Console.WriteLine(str);
}

StringDictionary

Like StringCollection, there is another collection class known as StringDictionary. A StringDictionary is a dictionary of strings. The following code snippet illustrates how you can work with a StringDictionary class in C#:

StringDictionary stringDictionary = new StringDictionary();
stringDictionary.Add("A", "Joydip Kanjilal");
stringDictionary.Add("B", "Steve Smith");
stringDictionary.Add("C", "Michael Stevens");
foreach(string str in stringDictionary.Values) {
	Console.WriteLine(str);
}

SortedList Class in C#

The SortedList class represents a collection of items that are stored as key/value pairs, sorted by keys, and accessed by their keys and indexes. The following code snippet shows how you can work with a SortedList in C#:

SortedList sortedList = new SortedList();
sortedList.Add(1, "A");
sortedList.Add(3, "B");
sortedList.Add(2, "C");
sortedList.Add(4, "D");
foreach(string str in sortedList.Values) {
	Console.WriteLine(str);
}

Read: C++ Classes and Objects Overview

The System.Collection.Concurrent Namespace in C#

The System.Collections.Concurrent namespace comprises types that provide support for thread safety. Thread Synchronization is used to prevent concurrent access by multiple threads to a shared resource and limit access to a shared resource. Some of the most significant thread-safe collection classes in the System.Collections.Concurrent namespace are: BlockingCollection, ConcurrentQueue, ConcurrentStack, and ConcurrentDictionary<TKey, TValue>.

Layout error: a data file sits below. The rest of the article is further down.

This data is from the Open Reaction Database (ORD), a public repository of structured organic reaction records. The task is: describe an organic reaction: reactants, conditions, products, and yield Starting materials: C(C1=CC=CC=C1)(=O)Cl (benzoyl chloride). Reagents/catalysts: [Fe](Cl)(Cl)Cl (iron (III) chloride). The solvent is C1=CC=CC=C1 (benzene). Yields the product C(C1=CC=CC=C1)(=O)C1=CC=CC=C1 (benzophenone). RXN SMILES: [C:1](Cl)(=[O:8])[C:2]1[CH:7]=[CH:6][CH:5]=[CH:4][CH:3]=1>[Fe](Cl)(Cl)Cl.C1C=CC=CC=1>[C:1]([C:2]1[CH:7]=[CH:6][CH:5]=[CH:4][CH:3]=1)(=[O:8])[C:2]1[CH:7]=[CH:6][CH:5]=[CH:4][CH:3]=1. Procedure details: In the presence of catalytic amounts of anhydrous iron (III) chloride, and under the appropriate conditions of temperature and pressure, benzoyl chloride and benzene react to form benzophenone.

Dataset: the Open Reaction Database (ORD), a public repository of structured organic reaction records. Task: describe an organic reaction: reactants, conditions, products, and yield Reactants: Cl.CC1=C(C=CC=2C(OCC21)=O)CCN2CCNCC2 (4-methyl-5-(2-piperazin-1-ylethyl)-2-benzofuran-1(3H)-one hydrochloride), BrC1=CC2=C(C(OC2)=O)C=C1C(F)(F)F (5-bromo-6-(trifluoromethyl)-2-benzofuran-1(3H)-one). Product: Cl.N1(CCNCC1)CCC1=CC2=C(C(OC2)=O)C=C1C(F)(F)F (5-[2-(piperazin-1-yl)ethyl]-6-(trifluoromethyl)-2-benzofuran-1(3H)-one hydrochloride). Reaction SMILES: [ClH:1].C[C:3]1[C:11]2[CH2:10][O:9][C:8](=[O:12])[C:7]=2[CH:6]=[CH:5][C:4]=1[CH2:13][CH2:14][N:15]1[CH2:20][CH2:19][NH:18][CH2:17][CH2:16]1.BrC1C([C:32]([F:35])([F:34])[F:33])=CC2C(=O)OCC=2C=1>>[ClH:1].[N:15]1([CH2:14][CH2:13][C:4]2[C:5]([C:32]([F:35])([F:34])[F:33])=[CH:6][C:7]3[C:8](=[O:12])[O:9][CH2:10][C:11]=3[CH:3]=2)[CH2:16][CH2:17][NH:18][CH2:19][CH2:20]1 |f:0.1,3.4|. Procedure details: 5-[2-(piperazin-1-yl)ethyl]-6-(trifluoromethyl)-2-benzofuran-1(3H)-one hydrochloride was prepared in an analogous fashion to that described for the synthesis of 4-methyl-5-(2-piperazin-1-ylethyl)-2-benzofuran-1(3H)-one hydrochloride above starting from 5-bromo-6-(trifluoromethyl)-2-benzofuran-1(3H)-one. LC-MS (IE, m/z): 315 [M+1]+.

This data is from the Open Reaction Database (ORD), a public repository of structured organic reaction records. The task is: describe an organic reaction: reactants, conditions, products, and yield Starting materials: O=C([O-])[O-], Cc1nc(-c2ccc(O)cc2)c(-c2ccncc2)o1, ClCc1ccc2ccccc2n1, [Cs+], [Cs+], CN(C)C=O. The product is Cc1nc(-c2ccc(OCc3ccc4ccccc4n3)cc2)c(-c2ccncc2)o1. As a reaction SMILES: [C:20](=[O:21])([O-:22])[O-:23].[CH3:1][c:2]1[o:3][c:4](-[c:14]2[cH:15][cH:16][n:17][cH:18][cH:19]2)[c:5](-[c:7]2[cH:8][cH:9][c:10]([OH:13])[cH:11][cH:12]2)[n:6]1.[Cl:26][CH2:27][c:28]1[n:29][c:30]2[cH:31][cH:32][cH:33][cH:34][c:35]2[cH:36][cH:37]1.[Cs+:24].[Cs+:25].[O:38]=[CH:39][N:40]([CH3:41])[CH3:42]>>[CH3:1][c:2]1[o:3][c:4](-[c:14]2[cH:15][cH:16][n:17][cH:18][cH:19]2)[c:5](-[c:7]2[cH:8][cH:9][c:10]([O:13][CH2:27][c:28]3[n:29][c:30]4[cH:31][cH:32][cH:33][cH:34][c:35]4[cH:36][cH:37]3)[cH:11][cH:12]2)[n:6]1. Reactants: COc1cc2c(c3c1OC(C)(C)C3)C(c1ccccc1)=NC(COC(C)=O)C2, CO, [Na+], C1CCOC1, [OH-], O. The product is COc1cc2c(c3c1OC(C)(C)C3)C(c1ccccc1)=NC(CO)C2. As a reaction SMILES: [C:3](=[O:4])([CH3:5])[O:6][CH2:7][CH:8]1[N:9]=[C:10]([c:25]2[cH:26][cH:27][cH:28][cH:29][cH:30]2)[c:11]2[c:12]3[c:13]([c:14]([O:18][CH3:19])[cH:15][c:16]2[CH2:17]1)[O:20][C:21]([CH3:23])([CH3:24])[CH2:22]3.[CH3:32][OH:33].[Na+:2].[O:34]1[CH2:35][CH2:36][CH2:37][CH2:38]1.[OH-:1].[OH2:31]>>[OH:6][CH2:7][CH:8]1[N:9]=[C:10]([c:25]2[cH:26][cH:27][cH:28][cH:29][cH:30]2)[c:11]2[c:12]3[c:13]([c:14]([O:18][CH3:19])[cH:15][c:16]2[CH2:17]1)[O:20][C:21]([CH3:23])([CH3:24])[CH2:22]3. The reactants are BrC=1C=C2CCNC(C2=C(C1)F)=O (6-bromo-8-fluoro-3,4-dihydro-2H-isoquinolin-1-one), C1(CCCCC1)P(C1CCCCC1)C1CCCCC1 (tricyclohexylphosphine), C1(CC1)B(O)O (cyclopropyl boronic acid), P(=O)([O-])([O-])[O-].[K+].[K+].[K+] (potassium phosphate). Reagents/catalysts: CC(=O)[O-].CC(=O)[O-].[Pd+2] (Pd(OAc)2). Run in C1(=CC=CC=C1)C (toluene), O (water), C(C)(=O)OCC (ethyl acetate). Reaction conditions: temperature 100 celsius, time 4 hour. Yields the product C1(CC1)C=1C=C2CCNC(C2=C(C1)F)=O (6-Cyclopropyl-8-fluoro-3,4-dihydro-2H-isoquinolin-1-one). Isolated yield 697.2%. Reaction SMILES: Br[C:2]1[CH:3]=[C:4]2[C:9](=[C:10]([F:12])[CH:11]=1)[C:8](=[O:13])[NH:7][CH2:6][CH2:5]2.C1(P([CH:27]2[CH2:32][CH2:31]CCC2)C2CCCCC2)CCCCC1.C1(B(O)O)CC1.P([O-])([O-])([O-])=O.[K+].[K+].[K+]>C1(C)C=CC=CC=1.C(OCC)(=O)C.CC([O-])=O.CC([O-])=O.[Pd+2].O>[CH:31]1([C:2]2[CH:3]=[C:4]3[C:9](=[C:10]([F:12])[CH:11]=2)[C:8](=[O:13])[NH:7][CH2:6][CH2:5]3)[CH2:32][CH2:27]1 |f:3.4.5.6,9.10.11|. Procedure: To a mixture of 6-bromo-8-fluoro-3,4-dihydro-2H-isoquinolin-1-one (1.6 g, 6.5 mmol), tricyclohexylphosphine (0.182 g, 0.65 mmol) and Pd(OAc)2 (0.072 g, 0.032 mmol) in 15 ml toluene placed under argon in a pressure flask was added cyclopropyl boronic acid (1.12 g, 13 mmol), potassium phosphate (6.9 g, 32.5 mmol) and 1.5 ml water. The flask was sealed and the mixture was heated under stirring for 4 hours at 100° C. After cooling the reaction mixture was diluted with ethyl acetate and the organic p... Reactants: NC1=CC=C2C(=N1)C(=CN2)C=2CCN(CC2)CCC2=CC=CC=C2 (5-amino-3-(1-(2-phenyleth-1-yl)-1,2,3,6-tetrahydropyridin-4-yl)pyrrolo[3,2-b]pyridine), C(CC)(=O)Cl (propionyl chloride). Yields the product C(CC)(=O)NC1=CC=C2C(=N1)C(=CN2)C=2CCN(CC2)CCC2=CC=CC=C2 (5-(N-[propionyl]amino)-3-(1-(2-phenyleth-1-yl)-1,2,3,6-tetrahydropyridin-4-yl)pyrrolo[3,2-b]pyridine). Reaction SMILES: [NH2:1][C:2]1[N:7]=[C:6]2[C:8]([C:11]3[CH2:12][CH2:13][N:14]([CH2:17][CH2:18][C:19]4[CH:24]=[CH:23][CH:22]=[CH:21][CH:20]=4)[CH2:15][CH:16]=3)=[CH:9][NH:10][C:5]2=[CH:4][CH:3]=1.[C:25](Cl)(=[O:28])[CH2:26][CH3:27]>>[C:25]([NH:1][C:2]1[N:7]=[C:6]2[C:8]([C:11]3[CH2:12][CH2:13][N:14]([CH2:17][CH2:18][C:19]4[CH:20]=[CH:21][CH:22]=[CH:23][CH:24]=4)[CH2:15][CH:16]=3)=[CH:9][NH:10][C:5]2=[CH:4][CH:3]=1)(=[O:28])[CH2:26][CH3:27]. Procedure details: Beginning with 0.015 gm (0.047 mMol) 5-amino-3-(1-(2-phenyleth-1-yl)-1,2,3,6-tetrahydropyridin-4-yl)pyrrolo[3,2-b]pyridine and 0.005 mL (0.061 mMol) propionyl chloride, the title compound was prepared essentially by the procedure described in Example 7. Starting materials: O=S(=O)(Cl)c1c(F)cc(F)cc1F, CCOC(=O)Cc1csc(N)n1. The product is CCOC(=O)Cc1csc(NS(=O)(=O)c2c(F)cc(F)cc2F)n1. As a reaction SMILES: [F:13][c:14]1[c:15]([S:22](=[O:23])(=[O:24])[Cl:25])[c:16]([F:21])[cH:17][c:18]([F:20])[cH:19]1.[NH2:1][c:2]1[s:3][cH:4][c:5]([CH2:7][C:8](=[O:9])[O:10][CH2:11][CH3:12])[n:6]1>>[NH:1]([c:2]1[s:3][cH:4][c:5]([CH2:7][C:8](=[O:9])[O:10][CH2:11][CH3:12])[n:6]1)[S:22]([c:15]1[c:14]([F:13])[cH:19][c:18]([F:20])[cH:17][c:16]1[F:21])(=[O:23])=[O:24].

We will learn more on concurrent collections in the next part in this series.

What are Type Safe Collections in C#?

When dealing with an in-memory collection of data, you may use generics to guarantee type safety while also improving performance since there is no boxing and unboxing cost to contend with. When you use generics, the compiler performs compile-time tests on your code to comply with type safety requirements. It is important to note that type-safe collections, also known as strong collections, include data pertaining to a predefined or known type.

Type safe collections include items that belong to a known type. You can implement a strong typed collection using any one of these classes.

  • CollectionBase
  • ReadOnlyCollectionBase
  • DictionaryBase

The advantages of type-safe collections include:

  • Supports indexing items in the collection
  • Supports enumeration
  • Supports dynamic resizing of the collection
  • Supports serialization

Summary of Collections in C#

Collections provide an elegant way to work with a group of objects. Contrary to arrays, the group of objects you deal with may expand and decrease dynamically based on your application’s requirements. Some collections, such as the Hashtable, allow you to assign a key for any object you place in the collection. This allows you to quickly retrieve the object using the key.

Read: Constructors in C#